Troubled Teesside coroner service to merge with Hartlepool
A coroner's service that was the subject of an inquiry over a backlog of more than 400 cases is to merge with its neighbour.
The Teesside service was labelled the worst in Britain in 2013, with official figures showing it took an average of 50 weeks for inquests to be completed.
The Ministry of Justice (MoJ) has now confirmed the Teesside service will merge with neighbouring Hartlepool.
The move will "ease the pain of the bereaved", the MoJ said.
Consultation on a proposed merger began in 2015, but stalled after Hartlepool Council withdrew its backing amid fears inquests would be moved out of the town permanently.
Justice Minister Edward Argar has given assurances that hearings will continue to be held in Hartlepool when the services merge in August.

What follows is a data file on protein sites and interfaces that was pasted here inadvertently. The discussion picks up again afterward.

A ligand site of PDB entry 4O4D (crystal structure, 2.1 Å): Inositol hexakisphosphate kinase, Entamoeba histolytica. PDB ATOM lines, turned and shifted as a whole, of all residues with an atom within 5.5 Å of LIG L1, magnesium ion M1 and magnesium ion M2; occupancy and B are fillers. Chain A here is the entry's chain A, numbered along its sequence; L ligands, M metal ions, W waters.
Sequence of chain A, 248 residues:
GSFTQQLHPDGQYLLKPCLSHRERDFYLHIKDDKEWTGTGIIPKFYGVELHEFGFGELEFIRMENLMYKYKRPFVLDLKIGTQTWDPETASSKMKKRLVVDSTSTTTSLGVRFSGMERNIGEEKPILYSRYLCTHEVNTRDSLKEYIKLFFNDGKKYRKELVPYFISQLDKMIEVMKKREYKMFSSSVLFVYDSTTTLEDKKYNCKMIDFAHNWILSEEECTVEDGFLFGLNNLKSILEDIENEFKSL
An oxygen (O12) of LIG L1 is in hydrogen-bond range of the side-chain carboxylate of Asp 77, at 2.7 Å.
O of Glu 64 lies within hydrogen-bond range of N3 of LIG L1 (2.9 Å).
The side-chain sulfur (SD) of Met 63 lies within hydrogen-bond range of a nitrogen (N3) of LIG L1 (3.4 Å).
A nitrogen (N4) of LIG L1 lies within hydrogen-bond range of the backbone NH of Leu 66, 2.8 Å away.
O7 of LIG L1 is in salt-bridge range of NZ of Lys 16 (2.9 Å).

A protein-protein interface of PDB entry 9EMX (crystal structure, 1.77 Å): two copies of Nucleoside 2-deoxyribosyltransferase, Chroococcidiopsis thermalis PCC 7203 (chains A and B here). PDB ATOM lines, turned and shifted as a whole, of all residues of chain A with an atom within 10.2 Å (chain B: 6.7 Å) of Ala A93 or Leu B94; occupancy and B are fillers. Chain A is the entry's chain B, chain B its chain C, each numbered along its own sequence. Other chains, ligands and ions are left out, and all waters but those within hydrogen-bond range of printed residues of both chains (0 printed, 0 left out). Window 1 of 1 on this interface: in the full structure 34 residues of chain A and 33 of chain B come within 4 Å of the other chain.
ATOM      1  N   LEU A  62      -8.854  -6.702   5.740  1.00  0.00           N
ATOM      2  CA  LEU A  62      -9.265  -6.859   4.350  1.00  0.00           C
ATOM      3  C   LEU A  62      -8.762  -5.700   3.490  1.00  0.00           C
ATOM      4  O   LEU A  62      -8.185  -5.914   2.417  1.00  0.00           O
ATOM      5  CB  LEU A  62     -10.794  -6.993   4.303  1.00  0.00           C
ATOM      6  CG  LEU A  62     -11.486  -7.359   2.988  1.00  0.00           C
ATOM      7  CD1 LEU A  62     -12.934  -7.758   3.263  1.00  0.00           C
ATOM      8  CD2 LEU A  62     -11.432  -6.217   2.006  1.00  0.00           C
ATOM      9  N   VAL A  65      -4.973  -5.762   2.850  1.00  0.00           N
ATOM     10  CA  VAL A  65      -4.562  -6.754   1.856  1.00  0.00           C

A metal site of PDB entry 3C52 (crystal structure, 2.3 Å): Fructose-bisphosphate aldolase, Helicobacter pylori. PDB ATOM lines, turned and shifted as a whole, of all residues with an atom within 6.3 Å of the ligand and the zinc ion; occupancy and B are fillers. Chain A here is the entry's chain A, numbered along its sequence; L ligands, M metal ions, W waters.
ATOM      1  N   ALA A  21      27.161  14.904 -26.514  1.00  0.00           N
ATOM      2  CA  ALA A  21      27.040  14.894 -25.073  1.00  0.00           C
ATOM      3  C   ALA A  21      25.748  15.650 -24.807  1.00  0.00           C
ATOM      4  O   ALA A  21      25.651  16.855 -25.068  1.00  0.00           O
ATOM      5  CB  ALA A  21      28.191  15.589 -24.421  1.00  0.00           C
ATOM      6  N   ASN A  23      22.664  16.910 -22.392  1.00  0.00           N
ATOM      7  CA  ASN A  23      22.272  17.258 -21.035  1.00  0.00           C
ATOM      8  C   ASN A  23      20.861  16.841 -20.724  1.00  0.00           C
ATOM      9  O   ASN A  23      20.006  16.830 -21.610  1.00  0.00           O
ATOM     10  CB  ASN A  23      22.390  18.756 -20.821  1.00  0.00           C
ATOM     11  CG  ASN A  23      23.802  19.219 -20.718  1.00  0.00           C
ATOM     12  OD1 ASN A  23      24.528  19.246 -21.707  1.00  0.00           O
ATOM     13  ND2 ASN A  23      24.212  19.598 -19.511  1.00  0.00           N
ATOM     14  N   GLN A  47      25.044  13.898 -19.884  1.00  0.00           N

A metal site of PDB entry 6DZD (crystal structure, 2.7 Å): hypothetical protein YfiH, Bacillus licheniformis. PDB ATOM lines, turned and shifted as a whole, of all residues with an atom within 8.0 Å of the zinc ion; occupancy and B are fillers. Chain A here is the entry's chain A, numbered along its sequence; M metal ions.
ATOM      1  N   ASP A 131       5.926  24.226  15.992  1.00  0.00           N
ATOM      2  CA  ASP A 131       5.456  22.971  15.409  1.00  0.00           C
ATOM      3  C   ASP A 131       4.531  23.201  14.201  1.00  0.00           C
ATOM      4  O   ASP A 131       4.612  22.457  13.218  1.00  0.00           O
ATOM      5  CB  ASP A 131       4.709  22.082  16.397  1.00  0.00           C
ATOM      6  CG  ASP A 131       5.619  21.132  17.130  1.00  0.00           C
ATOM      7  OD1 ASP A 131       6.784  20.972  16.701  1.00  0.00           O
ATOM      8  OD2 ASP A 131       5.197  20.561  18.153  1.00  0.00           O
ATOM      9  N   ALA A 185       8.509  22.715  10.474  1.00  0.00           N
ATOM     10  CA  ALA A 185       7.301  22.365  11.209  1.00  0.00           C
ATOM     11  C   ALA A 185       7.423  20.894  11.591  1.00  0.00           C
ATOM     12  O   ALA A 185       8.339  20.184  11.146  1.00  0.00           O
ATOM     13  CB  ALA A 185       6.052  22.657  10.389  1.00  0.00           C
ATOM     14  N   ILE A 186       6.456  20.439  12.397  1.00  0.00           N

Previous senior coroner Michael Sheffield stood down in April 2014 and was replaced by Claire Bailey.
Mr Argar said since Ms Bailey took over "significant improvements" had been made with the average time taken to complete an inquest cut to 11 weeks.
He added: "We are reforming the coroner system to ensure those who are grieving do not face the additional stress of poor service and lengthy inquest delays.
"As a result of this merger, bereaved families across Teesside and Hartlepool will now benefit from a higher standard of service during their time of need."
The current Teesside Coroner's Service covers the Middlesbrough, Redcar and Cleveland and Stockton Council areas.
Hartlepool has a separate coroner's service, which has been ranked as one of the best in the country.